- Ilana Shiloh: "Paul Auster and Postmodern Quest: On the Road to Nowhere." New York, Peter Lang 2000.
- Carsten Springer: Crises. The works of Paul Auster. Lang, Frankfurt am Main u.a. 2001. (= American culture; 1) ISBN 3-631-37487-9
- Carsten Springer: A Paul Auster Sourcebook. Frankfurt a. Main u. a., Peter Lang, 2001.
- Eduardo Urbina: La ficción que no cesa: Paul Auster y Cervantes. Vigo: Editorial Academia del Hispanismo, 2007.
- Eduardo Urbina: "La ficción que no cesa: Cervantes y Paul Auster". Cervantes en el ámbito anglosajón. Eds. Diego Martínez Torrón and Bernd Dietz. Madrid: SIAL Ediciones, 2005. 433–42.
- Eduardo Urbina: "Reflejos lunares, o la transformación paródica de la locura quijotesca en Moon Palace (1989) de Paul Auster". Siglos dorados; Homenaje an Augustin Redondo. Ed. Pierre Civil. Madrid: Castalia, 2004. 2: 1417–25.
- Eduardo Urbina: "Parodias cervantinas: el Quijote en tres novelas de Paul Auster (La ciudad de cristal, El palacio de la luna y El libro de las ilusiones)". Calamo currente': Homenaje a Juan Bautista de Avalle Arce. Ed. Miguel Zugasti. RILCE (Universidad de Navarra) 23.1 (2007): 245–56.
- Eduardo Urbina: "Reading Matters: Quixotic Fiction and Subversive Discourse in Paul Auster's The Book of Illusions". Critical Reflections: Essays on Golden Age Spanish Literature in Honor of James A. Parr. Eds. Barbara Simerka and Amy R. Williamsen. Lewisburg, PA: Bucknell University Press, 2006. 57–66.
- Various authors: Special edition on Paul Auster. Critique. 1998 Spring; 39(3).
- Aliki Varvogli: World That is the Book: Paul Auster's Fiction. Liverpool University Press, 2001. ISBN 978-0-85323-697-9
- Florian Felix Weyh: "Paul Auster". Kritisches Lexikon der fremdsprachigen Gegenwartsliteratur (26. Nachlieferung), pp. 1–10.
- Curtis White: "The Auster Instance: A Ficto-Biography". The Review of Contemporary Fiction, 14:1 (Spring 1994), pp. 26–29.
- Eric Wirth: "A Look Back from the Horizon". In: Dennis Barone (ed.). Beyond the Red Notebook: Essays on Paul Auster. Philadelphia: University of Pennsylvania Press, 1995, pp. 171–182.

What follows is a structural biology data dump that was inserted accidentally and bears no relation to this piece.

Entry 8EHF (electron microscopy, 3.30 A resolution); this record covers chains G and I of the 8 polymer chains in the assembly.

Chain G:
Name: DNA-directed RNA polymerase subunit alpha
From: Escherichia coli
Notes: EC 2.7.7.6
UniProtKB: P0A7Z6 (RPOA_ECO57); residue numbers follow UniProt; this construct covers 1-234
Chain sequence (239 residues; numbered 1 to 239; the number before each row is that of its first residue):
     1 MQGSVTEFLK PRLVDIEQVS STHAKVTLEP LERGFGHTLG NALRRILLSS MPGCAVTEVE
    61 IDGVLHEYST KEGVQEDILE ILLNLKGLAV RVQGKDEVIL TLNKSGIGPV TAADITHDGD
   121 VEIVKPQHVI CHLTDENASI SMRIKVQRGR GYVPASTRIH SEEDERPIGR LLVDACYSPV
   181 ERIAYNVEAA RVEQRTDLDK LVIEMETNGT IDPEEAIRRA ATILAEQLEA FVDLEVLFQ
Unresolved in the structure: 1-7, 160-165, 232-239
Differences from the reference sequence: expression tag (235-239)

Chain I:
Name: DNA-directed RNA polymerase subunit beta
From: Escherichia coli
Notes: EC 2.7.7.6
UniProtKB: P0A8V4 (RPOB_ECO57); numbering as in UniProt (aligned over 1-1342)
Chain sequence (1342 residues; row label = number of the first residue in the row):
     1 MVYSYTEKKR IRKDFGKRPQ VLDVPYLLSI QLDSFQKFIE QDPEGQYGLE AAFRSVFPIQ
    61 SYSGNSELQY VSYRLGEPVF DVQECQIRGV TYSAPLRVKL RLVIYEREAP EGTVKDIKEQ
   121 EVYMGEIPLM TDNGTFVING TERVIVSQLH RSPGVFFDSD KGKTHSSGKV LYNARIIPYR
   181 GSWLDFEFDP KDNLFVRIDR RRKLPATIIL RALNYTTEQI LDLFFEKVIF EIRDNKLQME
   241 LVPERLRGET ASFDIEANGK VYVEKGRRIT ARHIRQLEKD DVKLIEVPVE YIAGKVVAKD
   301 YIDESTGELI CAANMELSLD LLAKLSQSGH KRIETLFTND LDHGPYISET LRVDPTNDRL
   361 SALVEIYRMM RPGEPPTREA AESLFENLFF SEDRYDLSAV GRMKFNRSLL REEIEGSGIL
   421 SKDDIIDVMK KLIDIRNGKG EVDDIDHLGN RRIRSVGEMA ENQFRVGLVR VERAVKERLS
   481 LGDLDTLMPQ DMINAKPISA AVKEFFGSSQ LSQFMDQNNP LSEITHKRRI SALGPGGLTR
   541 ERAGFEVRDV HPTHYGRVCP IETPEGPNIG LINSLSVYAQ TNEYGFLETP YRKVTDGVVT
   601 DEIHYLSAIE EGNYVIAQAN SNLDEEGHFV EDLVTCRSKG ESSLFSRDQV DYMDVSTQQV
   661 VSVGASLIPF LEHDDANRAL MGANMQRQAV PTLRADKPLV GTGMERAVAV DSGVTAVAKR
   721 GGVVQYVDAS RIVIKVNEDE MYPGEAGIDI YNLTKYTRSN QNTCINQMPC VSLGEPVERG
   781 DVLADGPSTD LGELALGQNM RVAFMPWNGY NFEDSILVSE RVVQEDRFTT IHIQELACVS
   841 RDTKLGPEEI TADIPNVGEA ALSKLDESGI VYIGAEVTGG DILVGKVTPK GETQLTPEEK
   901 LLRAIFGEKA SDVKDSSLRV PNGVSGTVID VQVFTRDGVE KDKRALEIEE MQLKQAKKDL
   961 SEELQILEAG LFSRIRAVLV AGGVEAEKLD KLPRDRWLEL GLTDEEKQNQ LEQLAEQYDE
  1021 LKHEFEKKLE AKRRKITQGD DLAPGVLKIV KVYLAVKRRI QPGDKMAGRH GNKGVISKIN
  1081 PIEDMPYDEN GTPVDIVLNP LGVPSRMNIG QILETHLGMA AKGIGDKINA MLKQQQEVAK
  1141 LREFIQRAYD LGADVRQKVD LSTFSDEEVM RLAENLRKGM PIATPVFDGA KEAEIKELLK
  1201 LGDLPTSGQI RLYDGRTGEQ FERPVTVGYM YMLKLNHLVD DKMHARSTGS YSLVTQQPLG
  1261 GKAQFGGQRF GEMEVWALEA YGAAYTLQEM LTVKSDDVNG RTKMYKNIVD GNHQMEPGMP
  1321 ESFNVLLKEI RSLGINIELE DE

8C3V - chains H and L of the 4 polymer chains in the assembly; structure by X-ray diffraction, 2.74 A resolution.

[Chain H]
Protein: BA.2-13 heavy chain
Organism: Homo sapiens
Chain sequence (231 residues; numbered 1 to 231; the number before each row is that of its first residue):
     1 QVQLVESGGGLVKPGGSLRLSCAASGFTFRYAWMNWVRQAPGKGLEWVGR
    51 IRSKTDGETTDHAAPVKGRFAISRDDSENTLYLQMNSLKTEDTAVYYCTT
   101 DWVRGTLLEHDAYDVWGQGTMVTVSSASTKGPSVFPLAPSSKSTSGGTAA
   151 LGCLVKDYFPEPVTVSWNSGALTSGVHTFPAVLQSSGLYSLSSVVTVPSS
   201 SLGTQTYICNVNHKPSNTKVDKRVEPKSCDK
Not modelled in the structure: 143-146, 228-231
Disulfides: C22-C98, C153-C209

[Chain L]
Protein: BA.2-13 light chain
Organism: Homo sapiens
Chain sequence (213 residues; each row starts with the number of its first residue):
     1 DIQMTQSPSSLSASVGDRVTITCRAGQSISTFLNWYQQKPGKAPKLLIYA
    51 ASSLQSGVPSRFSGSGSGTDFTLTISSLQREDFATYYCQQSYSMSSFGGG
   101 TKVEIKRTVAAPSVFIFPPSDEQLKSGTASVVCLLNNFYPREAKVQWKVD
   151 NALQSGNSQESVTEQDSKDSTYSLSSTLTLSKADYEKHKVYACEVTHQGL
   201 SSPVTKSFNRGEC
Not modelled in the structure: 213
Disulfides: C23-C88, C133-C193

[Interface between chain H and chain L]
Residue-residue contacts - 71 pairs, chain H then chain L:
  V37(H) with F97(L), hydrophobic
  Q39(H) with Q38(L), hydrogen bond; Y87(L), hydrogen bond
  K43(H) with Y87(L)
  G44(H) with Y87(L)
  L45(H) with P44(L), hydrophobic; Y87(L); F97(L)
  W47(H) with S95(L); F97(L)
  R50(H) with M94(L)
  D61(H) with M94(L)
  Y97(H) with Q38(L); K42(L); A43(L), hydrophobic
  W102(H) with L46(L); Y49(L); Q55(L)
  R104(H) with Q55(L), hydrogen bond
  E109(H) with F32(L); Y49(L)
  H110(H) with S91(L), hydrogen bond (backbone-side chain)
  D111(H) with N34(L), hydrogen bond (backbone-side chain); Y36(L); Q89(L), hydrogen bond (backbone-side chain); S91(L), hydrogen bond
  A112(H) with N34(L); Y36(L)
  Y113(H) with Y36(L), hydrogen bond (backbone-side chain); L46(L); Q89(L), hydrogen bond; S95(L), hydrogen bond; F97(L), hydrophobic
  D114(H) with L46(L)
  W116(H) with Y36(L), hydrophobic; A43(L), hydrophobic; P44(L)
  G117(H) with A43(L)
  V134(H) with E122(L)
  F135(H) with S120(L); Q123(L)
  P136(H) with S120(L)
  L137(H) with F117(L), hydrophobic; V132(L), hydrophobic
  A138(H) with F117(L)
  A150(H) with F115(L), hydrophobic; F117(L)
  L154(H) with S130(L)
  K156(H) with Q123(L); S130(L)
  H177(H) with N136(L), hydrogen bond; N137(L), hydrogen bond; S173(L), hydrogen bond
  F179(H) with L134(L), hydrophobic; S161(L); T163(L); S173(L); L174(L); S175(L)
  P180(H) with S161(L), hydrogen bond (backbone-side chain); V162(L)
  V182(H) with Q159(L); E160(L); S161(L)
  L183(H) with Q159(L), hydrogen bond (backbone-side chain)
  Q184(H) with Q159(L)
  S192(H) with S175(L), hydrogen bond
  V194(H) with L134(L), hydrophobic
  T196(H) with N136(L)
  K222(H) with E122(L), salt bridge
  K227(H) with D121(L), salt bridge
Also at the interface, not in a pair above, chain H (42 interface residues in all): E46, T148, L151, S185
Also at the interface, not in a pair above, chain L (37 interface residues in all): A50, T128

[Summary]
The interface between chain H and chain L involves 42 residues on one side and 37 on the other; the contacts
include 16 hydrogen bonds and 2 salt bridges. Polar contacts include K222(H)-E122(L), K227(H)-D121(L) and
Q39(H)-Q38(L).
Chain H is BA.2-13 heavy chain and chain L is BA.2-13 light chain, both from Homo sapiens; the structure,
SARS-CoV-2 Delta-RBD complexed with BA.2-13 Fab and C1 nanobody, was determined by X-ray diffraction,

- Media related to Paul Auster at Wikimedia Commons
- Quotations related to Paul Auster at Wikiquote
- Official website
- 'The Searcher', interview with The Guardian in May 1999
- Michael Wood (Fall 2003). "Paul Auster, The Art of Fiction No. 178". The Paris Review. Fall 2003 (167).
- 'An Interview with Paul Auster', interview with 3:AM Magazine in November 2001
- 'Dem old Bush blues', interview with The Times in April 2004
- 'The Tyrannies and Epiphanies of Chance', interview in the Oxonian Review in June 2004
- 'Paul Auster and Siri Hustvedt in conversation' at the Key West Literary Seminar in September 2007 (audio)
- George Dunford interviews Paul Auster, interview with Cordite Poetry Review in August 2008
- 'Interview: Paul Auster on His Newest Novel, Man in the Dark', interview with Village Voice in September 2008
- Interview with Auster, discussing Man in the Dark with George Miller in November 2008 (audio)
- 'The mechanics of reality', discussion between Paul Auster and school students in January 2009 (includes audio)
- A career evaluation of Auster and his new memoir at Open Letters Monthly
- I want to tell you a story piece by Auster at The Guardian, November 6, 2006. The subtitle reads: "one of America's greatest living novelists, argues that fiction is 'magnificently useless', but the act of creation and the pleasure of reading are incomparable human joys that we should savour"
- Paul Auster: Bio, excerpts, interviews and articles in the archives of the Prague Writers' Festival
- 'Dossier – The Brooklyn Follies', a collection of essays on Paul Auster's The Brooklyn Follies (English and French), on La Clé des Langues
- Paul Auster at IMDb
- Paul Auster presents Winter journal in Barcelona and talks about Mexico, Turkey, Iran and Occupy Wall Street movement, very interesting, book channel Canal-L
- How I Became a Writer. An interview with Paul Auster, 2015 Video by Louisiana Channel
- Bookworm Interviews (Audio) with Michael Silverblatt: January 1993, October 1999, December 2002
- Sauli Niinistö & Paul Auster. An interview conducted in 2017 by the President of Finland. Yleisradio.
- Finding aid to the National Story Project records at Columbia University. Rare Book & Manuscript Library.
- Christoph Amend, Jochen Wegner (February 11, 2021). "Paul Auster, Can You Tell Us the Story of America?". Alles Gesagt? (Podcast). Zeit Online. Retrieved February 22, 2021.